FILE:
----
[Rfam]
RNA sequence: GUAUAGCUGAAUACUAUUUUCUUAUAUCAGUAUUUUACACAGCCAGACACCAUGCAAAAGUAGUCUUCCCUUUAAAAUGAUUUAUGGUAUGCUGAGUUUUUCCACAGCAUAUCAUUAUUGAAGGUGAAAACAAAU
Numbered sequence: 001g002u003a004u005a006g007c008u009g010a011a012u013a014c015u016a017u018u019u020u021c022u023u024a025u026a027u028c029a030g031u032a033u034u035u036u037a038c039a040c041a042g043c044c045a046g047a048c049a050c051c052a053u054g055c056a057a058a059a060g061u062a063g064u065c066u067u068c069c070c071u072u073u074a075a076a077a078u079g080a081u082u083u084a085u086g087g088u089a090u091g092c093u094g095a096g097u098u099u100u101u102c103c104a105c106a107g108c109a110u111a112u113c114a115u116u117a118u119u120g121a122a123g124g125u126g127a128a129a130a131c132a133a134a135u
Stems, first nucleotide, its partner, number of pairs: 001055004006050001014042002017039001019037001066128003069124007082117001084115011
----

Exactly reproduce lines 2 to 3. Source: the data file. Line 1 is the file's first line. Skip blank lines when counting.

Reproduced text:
RNA sequence: GUAUAGCUGAAUACUAUUUUCUUAUAUCAGUAUUUUACACAGCCAGACACCAUGCAAAAGUAGUCUUCCCUUUAAAAUGAUUUAUGGUAUGCUGAGUUUUUCCACAGCAUAUCAUUAUUGAAGGUGAAAACAAAU
Numbered sequence: 001g002u003a004u005a006g007c008u009g010a011a012u013a014c015u016a017u018u019u020u021c022u023u024a025u026a027u028c029a030g031u032a033u034u035u036u037a038c039a040c041a042g043c044c045a046g047a048c049a050c051c052a053u054g055c056a057a058a059a060g061u062a063g064u065c066u067u068c069c070c071u072u073u074a075a076a077a078u079g080a081u082u083u084a085u086g087g088u089a090u091g092c093u094g095a096g097u098u099u100u101u102c103c104a105c106a107g108c109a110u111a112u113c114a115u116u117a118u119u120g121a122a123g124g125u126g127a128a129a130a131c132a133a134a135u